Friday 21st February saw the DPA volunteers start clearing a new section of the Devonport Leat – the man-made water way that brought water into Devonport and that was opened in 1801.

Removing gorse and cutting the stumps down to prevent trip hazards for walkers

Removing gorse and cutting the stumps down to prevent trip hazards for walkers

The new section starts at the tunnel where the previous project started except that we are working back towards Plymouth (or do I mean Devonport?) whereas previously we worked towards Yelverton.  The section was worked on a little while ago by Tavistock Taskforce who cleared the interior of the leat but the new project is clearing the banks.  The objective is to prevent damage being done to the archaeological structure by the roots of the gorse and other scrub  growth. The roots can penetrate between stonework or permeate the soil and then cause collapse when they later decay.

Looking back towards the starting point of the work

Looking back towards the starting point of the work

The work party consisted of Bill Radcliffe, Chris Francis, Derek Collins, Helen Wilson, Hilary Luce, John Lucas, John & Elaine Viant, John & Rachel Watson, Mally Stephen, Sylvia Hamilton and Val Barns, 13 in all.  Once again – there was cake, fruit cake, brought by Hilary!

Clapper bridge over the leat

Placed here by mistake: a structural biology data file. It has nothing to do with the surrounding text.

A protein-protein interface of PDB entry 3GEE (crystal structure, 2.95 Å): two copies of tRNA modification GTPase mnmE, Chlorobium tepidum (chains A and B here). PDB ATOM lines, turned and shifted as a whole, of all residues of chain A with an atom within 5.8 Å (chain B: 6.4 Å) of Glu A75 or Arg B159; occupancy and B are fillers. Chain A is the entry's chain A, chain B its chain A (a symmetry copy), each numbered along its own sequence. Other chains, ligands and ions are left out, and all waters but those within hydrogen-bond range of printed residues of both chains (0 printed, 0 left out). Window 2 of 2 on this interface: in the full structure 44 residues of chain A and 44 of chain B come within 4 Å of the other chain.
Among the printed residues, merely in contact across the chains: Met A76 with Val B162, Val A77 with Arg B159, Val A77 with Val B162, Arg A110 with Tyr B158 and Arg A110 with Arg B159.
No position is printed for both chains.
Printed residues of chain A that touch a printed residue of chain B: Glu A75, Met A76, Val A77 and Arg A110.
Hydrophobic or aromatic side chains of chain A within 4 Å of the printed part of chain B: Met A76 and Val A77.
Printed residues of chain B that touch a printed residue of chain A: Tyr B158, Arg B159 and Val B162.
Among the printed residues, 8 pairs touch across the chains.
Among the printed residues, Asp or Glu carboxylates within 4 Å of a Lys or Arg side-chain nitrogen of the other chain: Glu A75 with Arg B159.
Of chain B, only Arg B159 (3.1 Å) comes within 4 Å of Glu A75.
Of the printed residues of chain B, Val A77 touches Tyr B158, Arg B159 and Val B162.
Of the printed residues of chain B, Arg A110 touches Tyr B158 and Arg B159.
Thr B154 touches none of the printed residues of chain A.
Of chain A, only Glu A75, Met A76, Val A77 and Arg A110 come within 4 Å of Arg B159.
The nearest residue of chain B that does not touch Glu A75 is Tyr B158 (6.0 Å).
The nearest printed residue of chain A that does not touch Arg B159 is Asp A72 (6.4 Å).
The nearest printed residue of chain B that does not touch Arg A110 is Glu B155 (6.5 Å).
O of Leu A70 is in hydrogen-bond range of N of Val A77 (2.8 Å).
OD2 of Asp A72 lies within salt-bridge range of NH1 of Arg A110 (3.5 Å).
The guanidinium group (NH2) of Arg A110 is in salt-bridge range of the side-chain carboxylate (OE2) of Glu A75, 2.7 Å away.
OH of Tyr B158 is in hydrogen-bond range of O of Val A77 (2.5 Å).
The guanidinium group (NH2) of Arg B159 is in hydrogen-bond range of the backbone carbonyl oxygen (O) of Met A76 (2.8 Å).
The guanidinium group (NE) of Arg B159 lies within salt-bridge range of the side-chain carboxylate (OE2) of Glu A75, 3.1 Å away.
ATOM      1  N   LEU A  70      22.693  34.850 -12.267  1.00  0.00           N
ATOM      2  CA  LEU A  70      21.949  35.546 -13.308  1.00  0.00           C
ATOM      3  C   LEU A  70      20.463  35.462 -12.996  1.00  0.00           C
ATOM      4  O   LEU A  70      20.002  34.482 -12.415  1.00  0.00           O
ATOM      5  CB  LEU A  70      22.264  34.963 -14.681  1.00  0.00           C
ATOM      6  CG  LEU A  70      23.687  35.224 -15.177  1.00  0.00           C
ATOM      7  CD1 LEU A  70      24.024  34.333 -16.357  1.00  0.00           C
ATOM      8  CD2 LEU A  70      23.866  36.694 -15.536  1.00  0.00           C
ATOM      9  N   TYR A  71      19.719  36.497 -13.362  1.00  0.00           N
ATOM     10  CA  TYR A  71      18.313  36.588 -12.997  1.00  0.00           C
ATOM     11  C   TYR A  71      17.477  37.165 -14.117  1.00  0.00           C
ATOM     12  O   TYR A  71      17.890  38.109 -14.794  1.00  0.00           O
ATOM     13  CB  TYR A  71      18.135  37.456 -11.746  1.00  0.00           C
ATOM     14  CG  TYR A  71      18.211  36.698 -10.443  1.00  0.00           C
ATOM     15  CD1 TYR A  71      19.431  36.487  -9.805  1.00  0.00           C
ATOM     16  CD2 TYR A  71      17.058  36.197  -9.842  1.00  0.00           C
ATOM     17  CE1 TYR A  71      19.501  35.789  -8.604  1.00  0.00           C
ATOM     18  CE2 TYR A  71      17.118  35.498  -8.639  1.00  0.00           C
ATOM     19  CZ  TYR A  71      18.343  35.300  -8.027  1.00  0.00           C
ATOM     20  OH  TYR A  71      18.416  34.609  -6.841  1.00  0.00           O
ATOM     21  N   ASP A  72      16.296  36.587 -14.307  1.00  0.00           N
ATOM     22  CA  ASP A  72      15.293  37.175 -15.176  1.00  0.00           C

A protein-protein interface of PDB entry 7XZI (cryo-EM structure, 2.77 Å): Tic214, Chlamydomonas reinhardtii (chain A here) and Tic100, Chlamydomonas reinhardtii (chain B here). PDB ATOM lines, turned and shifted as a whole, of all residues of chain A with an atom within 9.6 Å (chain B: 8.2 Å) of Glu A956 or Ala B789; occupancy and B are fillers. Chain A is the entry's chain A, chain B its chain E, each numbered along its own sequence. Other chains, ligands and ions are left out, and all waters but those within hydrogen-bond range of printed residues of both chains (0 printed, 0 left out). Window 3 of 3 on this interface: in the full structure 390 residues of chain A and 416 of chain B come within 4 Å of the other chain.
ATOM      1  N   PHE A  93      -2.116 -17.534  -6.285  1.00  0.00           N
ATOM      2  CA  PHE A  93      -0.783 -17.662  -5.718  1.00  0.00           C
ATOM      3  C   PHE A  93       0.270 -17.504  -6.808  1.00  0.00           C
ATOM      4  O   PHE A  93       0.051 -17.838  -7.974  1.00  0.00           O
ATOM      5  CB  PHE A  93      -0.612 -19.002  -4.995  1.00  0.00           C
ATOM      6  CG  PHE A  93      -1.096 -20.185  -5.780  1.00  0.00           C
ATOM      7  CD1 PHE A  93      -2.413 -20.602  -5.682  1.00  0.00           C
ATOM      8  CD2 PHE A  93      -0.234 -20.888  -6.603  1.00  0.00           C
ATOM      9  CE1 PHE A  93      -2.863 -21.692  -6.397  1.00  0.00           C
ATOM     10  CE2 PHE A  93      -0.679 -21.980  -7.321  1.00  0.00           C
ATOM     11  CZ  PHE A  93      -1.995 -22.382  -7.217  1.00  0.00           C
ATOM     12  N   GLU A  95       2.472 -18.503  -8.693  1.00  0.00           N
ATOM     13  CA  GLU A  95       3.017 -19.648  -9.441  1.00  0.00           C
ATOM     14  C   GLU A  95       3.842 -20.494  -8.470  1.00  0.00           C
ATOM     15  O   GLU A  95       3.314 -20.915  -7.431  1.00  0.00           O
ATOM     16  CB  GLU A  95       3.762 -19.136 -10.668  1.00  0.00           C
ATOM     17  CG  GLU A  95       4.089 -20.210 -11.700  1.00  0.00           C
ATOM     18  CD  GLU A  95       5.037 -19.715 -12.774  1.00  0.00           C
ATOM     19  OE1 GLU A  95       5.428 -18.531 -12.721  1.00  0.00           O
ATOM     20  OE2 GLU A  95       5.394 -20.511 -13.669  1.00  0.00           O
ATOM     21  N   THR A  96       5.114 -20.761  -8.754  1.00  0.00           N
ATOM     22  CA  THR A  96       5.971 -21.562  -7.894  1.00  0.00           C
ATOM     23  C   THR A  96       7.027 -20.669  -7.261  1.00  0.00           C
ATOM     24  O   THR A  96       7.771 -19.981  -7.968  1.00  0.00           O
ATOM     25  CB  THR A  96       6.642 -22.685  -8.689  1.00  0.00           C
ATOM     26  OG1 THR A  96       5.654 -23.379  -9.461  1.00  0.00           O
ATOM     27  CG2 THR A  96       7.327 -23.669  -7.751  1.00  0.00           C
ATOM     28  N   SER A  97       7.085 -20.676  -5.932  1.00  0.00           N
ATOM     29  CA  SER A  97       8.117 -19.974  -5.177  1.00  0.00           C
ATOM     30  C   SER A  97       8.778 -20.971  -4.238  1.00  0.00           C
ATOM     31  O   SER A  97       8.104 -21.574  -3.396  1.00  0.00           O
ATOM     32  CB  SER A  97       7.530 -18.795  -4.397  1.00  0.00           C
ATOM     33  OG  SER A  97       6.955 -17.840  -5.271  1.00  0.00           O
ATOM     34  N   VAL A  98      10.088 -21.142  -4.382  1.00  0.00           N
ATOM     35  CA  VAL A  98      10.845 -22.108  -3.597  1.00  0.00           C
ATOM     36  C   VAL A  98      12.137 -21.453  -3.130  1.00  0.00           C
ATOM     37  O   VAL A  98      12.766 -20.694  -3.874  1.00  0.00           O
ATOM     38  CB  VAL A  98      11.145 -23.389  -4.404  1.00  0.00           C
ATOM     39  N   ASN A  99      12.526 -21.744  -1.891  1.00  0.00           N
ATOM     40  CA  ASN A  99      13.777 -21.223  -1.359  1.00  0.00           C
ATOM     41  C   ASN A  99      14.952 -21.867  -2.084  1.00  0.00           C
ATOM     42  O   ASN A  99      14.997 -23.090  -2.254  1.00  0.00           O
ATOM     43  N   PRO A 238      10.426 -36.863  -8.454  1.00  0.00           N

Clapper bridge over the leat

I remember when I first saw the clapper bridge that it was completely hidden by scrub, namely gorse, hawthorn and bramble, before any clearing at all took place – now it is an attractive feature.  One point of interest is that one or two of the granite stones in the side wall (on the left, in this photograph) show pairs of holes. The stones were probably sleepers that were robbed from the nearby Plymouth & Dartmoor Railway of Sir Thomas Tyrwhitt: this was a horse-drawn tramway.  This is a little puzzling because the tramway was opened in 1823, after the leat was constructed, which suggests that the clapper, or it’s stonework, were built later, perhaps after the closure of the railway in 1847?

Another look back towards the starting point, which is out of sight

Another look back towards the starting point, which is out of sight

The length of leat that was cleared today was about 200 metres, roughly to where the leat bends and where it approaches the tramway.